Go deeper: A new doctor faces the coronavirus in Queens (The New Yorker has made all its coronavirus coverage free.)

5. The mental health strain

Illustrated collage of a suffering healthcare worker.

Illustration: Sarah Grillo/Axios

It could be the pandemic's second curve in need of flattening — rising incidents of mental health issues or even post-traumatic stress disorder, among health care workers helping fight coronavirus.

  • "New surveys of doctors and nurses in China, Italy, and the United States suggest they are experiencing a plethora of mental health problems as COVID-19 continues its spread, including higher rates of stress, anxiety, depression, and insomnia," according to Science magazine.

Why it matters: Even before the pandemic, physicians had a rate of suicide twice as high as the general population.

  • During the 2003 SARS epidemic in Hong Kong, 89% of health care workers reported negative psychological effects, and 72% of Chinese health care workers surveyed during this pandemic said they had experienced "symptoms of distress," Science reported.

Two examples of the toll in New York City:

  • The director of the emergency department at NewYork-Presbyterian Allen Hospital, Dr. Lorna M. Breen, died by suicide. “She tried to do her job, and it killed her,” her father told the NYT.
  • A 23-year old emergency medical technician, John Mondello, died by suicide after talking to a friend about "experiencing a lot of anxiety witnessing a lot of death," the New York Post reported.

Our thought bubble: Health care workers care and comfort us through this crisis, and in the long tail of its impact they'll likely need support, too.

Go deeper: The coming coronavirus mental health crisis

6. The forgotten front line

Illustrated collage of a healthcare worker and a senior citizen.

Illustration: Eniola Odetunde/Axios

The coronavirus has made life even more difficult for the 5 million aides and workers who care for the frail populations living at home and in nursing homes, Bob reports.

Why it matters: These low-paid workers face the conundrum of seeing patients and increasing risk of exposure and spread, or staying away at the expense of their income and patients who rely on that care.

By the numbers: Home health workers, nursing home assistants and other therapists and orderlies hover around poverty and are predominantly women and people of color, according to PHI, a research group that studies this group of care workers.

The big picture: It is almost impossible for workers to bathe, feed and otherwise care for their patients while social distancing, and a reliable source of masks or other protective gear for them is not guaranteed.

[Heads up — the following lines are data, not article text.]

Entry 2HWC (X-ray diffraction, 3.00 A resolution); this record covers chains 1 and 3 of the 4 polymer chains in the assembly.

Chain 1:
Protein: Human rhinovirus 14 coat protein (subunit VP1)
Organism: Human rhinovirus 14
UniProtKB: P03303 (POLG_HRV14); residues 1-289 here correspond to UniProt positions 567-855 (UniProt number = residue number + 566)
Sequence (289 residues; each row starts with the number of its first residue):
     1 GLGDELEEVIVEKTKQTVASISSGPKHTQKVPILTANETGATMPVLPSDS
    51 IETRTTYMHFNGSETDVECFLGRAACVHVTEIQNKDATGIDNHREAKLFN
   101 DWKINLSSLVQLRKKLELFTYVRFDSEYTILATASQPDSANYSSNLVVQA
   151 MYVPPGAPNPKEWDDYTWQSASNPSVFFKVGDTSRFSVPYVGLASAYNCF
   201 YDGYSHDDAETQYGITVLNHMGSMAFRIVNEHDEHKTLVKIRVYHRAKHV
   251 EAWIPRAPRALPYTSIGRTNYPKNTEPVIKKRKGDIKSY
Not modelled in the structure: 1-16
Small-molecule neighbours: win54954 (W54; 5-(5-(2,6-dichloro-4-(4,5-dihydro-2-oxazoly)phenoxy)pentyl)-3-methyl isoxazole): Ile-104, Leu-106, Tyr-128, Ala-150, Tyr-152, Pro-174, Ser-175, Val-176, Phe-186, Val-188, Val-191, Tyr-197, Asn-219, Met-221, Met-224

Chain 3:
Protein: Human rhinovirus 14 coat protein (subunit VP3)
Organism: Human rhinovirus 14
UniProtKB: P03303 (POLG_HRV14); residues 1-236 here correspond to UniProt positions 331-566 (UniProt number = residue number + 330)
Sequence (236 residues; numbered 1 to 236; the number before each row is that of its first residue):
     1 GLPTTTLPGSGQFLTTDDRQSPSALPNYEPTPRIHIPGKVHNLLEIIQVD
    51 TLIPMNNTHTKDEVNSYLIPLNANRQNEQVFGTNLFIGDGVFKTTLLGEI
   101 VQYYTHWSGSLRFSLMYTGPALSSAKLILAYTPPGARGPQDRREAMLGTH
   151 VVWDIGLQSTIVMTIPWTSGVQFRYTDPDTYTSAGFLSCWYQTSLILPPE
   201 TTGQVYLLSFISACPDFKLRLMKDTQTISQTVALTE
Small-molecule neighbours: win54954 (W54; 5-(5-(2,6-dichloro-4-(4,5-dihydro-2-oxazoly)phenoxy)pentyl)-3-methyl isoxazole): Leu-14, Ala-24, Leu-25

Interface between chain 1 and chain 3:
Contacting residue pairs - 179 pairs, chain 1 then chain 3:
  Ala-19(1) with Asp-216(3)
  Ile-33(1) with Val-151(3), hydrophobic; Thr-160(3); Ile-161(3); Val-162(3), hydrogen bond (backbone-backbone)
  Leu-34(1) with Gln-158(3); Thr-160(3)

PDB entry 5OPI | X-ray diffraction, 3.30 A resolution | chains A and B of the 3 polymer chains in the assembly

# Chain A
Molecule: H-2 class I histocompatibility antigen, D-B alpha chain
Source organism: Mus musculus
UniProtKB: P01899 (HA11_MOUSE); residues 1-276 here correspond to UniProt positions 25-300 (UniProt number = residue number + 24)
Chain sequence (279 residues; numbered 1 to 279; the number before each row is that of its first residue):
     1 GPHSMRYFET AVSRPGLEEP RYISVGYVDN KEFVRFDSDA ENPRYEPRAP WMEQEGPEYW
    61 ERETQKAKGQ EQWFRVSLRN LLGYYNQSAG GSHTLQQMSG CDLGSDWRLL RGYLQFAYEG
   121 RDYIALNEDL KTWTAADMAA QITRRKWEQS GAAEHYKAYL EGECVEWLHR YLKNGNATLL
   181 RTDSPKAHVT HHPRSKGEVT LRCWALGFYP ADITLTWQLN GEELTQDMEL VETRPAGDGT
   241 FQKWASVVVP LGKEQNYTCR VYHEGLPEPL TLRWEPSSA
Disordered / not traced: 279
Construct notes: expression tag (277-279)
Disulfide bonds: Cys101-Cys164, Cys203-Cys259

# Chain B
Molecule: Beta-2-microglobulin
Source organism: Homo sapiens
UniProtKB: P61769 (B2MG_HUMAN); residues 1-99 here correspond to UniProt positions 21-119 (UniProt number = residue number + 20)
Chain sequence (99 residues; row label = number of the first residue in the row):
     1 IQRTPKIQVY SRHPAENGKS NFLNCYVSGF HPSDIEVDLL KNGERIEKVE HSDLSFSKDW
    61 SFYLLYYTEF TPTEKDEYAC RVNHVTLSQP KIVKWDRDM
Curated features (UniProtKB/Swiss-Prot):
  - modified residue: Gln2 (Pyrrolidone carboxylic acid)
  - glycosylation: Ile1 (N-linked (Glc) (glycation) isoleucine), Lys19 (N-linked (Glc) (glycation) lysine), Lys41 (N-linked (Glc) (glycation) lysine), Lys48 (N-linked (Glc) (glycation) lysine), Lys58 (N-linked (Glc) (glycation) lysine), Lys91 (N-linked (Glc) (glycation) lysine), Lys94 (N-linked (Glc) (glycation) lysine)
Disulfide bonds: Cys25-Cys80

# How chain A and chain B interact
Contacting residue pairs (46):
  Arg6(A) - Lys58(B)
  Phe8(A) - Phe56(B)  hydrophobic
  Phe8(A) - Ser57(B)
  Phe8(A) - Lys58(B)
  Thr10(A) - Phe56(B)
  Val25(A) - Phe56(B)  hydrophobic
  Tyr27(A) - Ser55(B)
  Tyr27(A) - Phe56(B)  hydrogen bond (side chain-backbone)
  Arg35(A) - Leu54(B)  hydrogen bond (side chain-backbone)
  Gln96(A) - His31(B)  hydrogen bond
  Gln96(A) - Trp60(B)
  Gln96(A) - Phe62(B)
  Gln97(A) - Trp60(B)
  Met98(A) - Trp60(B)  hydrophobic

• That makes their already-high-risk job even more high-risk for them, as well as their patients who are most likely to die from contracting COVID-19.
  • If they, their clients or the facilities decide to hold off on services, they lose what little income they have.

The bottom line: "There's no doubt that we're being sort of forgotten in all this, and I fear that mentality is going to eventually come back and punish us," Joe Russell, executive director of the Ohio Council for Home Care and Hospice, told the Washington Post.

7. Art by doctors: A glimpse of the front lines

A doctor's illustration.

The first panel of "The COVID-19 Playlist" comic. Courtesy of Dr. Grace Farris

Art made by health care workers offers a rare look — through very personal lenses — at how the fight against coronavirus is unfolding in hospitals.

Why it matters: These can be the best glimpses of what happens behind hospital doors because patient privacy issues make it difficult for journalists to capture what is happening on the front lines.

What they're saying: Dr. Grace Farris, a hospitalist at Mount Sinai and a cartoonist, published a comic on NPR's site showing how hospitals are using music to "sing patients home" when they were discharged.

  • "I have gotten a lot of messages from people saying that they loved this idea that they're playing songs," Dr. Farris tells Axios' Naomi Shavin.
  • Dr. Shirlene Obuobi, also a cartoonist, says, "I do have a viewpoint that is different and valuable right now and I want people to see this from a human perspective and not from a statistics perspective."

The bottom line: Images and stories shared by these doctors, plus others like Dr. Sophie Chung, Dr. Mike Natter and Dr. Nathan Gray, help make visible the work they are doing.

Read the full story and see the artwork.